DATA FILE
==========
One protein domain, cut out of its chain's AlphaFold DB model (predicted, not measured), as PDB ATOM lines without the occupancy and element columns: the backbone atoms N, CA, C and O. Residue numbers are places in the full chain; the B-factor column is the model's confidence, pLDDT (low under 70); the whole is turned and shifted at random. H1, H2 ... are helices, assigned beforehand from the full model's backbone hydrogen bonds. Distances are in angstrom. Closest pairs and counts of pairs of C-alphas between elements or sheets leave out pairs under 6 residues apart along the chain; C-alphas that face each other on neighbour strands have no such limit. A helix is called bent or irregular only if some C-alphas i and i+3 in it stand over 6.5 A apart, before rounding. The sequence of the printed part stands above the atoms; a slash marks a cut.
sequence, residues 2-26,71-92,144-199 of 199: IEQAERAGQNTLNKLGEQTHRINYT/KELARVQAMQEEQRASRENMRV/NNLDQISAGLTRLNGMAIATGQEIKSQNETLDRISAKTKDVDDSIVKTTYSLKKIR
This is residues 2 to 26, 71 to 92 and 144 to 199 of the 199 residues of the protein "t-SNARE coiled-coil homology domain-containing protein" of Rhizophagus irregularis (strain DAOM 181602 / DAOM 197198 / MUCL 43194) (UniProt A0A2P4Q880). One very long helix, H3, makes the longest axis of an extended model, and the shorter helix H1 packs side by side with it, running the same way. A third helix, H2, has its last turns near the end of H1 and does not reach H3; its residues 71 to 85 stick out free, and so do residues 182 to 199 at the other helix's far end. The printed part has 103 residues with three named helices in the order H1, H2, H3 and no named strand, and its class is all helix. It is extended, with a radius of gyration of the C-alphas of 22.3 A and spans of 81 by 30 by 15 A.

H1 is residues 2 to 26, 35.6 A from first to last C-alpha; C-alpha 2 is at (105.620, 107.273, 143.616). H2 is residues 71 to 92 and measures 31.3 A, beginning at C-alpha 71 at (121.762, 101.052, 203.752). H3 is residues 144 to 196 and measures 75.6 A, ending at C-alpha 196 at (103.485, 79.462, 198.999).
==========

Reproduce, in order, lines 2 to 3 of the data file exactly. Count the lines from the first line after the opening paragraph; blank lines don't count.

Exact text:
This is residues 2 to 26, 71 to 92 and 144 to 199 of the 199 residues of the protein "t-SNARE coiled-coil homology domain-containing protein" of Rhizophagus irregularis (strain DAOM 181602 / DAOM 197198 / MUCL 43194) (UniProt A0A2P4Q880). One very long helix, H3, makes the longest axis of an extended model, and the shorter helix H1 packs side by side with it, running the same way. A third helix, H2, has its last turns near the end of H1 and does not reach H3; its residues 71 to 85 stick out free, and so do residues 182 to 199 at the other helix's far end. The printed part has 103 residues with three named helices in the order H1, H2, H3 and no named strand, and its class is all helix. It is extended, with a radius of gyration of the C-alphas of 22.3 A and spans of 81 by 30 by 15 A.

H1 is residues 2 to 26, 35.6 A from first to last C-alpha; C-alpha 2 is at (105.620, 107.273, 143.616). H2 is residues 71 to 92 and measures 31.3 A, beginning at C-alpha 71 at (121.762, 101.052, 203.752). H3 is residues 144 to 196 and measures 75.6 A, ending at C-alpha 196 at (103.485, 79.462, 198.999).